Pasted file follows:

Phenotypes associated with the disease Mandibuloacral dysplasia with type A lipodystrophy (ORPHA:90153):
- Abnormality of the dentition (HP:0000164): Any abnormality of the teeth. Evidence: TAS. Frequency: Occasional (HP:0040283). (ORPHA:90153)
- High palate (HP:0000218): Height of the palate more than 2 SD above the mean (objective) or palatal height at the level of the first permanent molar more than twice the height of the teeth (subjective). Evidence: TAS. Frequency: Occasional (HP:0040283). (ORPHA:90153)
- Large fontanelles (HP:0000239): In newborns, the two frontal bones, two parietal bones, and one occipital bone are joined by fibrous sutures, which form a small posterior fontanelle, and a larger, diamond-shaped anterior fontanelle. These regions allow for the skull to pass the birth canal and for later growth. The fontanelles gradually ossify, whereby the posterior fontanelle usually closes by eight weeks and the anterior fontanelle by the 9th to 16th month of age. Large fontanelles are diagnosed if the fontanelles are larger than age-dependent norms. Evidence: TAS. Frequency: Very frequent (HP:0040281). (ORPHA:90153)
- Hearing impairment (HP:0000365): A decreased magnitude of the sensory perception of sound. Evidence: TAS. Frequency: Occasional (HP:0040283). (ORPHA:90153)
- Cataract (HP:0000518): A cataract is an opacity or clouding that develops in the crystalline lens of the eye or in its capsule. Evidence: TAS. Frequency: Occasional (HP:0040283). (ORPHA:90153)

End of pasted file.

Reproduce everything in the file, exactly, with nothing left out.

Phenotypes associated with the disease Mandibuloacral dysplasia with type A lipodystrophy (ORPHA:90153):
- Abnormality of the dentition (HP:0000164): Any abnormality of the teeth. Evidence: TAS. Frequency: Occasional (HP:0040283). (ORPHA:90153)
- High palate (HP:0000218): Height of the palate more than 2 SD above the mean (objective) or palatal height at the level of the first permanent molar more than twice the height of the teeth (subjective). Evidence: TAS. Frequency: Occasional (HP:0040283). (ORPHA:90153)
- Large fontanelles (HP:0000239): In newborns, the two frontal bones, two parietal bones, and one occipital bone are joined by fibrous sutures, which form a small posterior fontanelle, and a larger, diamond-shaped anterior fontanelle. These regions allow for the skull to pass the birth canal and for later growth. The fontanelles gradually ossify, whereby the posterior fontanelle usually closes by eight weeks and the anterior fontanelle by the 9th to 16th month of age. Large fontanelles are diagnosed if the fontanelles are larger than age-dependent norms. Evidence: TAS. Frequency: Very frequent (HP:0040281). (ORPHA:90153)
- Hearing impairment (HP:0000365): A decreased magnitude of the sensory perception of sound. Evidence: TAS. Frequency: Occasional (HP:0040283). (ORPHA:90153)
- Cataract (HP:0000518): A cataract is an opacity or clouding that develops in the crystalline lens of the eye or in its capsule. Evidence: TAS. Frequency: Occasional (HP:0040283). (ORPHA:90153)